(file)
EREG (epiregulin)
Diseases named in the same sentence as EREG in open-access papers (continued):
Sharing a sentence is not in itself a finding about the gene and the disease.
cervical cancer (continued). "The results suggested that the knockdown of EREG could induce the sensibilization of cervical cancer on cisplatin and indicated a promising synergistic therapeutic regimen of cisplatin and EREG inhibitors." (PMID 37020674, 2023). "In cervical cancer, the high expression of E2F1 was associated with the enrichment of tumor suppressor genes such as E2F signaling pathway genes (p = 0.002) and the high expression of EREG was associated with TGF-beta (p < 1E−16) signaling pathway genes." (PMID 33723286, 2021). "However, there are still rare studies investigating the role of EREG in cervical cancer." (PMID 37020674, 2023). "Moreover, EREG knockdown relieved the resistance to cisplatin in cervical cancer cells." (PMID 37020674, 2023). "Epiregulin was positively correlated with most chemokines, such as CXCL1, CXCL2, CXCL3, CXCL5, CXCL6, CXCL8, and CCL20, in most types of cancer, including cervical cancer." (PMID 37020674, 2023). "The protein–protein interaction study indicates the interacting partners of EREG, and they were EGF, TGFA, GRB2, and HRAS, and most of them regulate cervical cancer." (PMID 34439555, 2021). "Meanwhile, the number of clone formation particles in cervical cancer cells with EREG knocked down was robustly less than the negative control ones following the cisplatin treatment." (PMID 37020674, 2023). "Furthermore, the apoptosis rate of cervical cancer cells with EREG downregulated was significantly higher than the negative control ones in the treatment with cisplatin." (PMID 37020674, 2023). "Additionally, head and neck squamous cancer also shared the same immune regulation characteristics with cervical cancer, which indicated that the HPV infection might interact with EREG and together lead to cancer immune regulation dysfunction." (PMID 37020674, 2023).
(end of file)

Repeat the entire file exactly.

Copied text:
EREG (epiregulin)
Diseases named in the same sentence as EREG in open-access papers (continued):
Sharing a sentence is not in itself a finding about the gene and the disease.
cervical cancer (continued). "The results suggested that the knockdown of EREG could induce the sensibilization of cervical cancer on cisplatin and indicated a promising synergistic therapeutic regimen of cisplatin and EREG inhibitors." (PMID 37020674, 2023). "In cervical cancer, the high expression of E2F1 was associated with the enrichment of tumor suppressor genes such as E2F signaling pathway genes (p = 0.002) and the high expression of EREG was associated with TGF-beta (p < 1E−16) signaling pathway genes." (PMID 33723286, 2021). "However, there are still rare studies investigating the role of EREG in cervical cancer." (PMID 37020674, 2023). "Moreover, EREG knockdown relieved the resistance to cisplatin in cervical cancer cells." (PMID 37020674, 2023). "Epiregulin was positively correlated with most chemokines, such as CXCL1, CXCL2, CXCL3, CXCL5, CXCL6, CXCL8, and CCL20, in most types of cancer, including cervical cancer." (PMID 37020674, 2023). "The protein–protein interaction study indicates the interacting partners of EREG, and they were EGF, TGFA, GRB2, and HRAS, and most of them regulate cervical cancer." (PMID 34439555, 2021). "Meanwhile, the number of clone formation particles in cervical cancer cells with EREG knocked down was robustly less than the negative control ones following the cisplatin treatment." (PMID 37020674, 2023). "Furthermore, the apoptosis rate of cervical cancer cells with EREG downregulated was significantly higher than the negative control ones in the treatment with cisplatin." (PMID 37020674, 2023). "Additionally, head and neck squamous cancer also shared the same immune regulation characteristics with cervical cancer, which indicated that the HPV infection might interact with EREG and together lead to cancer immune regulation dysfunction." (PMID 37020674, 2023).